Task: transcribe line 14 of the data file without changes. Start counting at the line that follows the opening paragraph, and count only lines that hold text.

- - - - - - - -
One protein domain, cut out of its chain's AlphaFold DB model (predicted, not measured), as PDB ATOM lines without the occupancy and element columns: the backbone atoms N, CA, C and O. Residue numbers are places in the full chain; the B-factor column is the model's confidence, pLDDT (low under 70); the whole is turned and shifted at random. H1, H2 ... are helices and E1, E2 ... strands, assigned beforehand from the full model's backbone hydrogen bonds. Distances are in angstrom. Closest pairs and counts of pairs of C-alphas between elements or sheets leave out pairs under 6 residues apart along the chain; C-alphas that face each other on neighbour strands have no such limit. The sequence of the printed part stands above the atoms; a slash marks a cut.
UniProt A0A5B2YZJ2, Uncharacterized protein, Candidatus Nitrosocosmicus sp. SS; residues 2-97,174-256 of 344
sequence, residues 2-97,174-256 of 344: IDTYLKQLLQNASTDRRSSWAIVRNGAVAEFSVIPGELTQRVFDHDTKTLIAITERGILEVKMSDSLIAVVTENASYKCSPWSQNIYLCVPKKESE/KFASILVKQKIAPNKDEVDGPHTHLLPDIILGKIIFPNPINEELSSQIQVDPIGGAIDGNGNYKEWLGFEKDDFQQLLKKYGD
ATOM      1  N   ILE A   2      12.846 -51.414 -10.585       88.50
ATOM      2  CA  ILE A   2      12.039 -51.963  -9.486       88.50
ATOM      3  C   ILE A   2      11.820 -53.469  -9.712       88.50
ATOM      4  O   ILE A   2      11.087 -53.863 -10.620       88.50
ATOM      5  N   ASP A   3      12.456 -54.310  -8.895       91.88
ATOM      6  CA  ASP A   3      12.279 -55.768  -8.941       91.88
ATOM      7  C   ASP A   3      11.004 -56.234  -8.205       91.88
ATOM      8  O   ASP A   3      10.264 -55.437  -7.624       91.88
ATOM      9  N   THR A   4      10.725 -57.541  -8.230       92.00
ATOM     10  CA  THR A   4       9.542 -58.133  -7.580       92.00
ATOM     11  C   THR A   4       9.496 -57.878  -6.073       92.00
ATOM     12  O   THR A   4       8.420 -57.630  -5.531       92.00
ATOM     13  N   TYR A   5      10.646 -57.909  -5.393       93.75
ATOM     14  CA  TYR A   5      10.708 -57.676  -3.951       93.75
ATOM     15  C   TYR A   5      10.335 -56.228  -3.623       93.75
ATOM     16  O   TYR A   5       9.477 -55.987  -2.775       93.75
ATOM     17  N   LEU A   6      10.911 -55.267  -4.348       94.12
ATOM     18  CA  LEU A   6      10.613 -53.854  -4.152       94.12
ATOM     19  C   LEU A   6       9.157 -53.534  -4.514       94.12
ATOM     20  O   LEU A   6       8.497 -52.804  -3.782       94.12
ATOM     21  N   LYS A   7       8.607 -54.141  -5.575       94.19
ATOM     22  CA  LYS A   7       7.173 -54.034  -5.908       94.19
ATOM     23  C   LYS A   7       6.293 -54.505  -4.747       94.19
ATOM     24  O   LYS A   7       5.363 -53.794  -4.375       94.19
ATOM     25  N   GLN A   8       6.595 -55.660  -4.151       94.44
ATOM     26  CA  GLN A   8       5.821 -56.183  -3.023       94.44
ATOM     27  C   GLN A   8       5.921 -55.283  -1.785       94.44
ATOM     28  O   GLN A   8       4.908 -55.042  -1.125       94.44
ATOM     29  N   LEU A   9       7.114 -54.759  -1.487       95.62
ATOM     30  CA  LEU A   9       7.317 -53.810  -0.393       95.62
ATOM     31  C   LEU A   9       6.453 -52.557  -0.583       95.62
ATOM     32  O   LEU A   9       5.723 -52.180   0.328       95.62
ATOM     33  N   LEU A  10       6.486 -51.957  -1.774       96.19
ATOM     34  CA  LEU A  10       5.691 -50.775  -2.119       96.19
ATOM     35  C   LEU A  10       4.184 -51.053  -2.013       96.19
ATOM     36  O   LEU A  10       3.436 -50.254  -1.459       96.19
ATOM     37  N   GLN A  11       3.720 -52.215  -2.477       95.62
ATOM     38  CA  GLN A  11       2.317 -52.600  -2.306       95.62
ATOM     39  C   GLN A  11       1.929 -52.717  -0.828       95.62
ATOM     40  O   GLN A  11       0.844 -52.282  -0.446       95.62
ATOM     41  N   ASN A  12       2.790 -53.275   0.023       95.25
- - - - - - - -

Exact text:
ATOM     12  O   THR A   4       8.420 -57.630  -5.531       92.00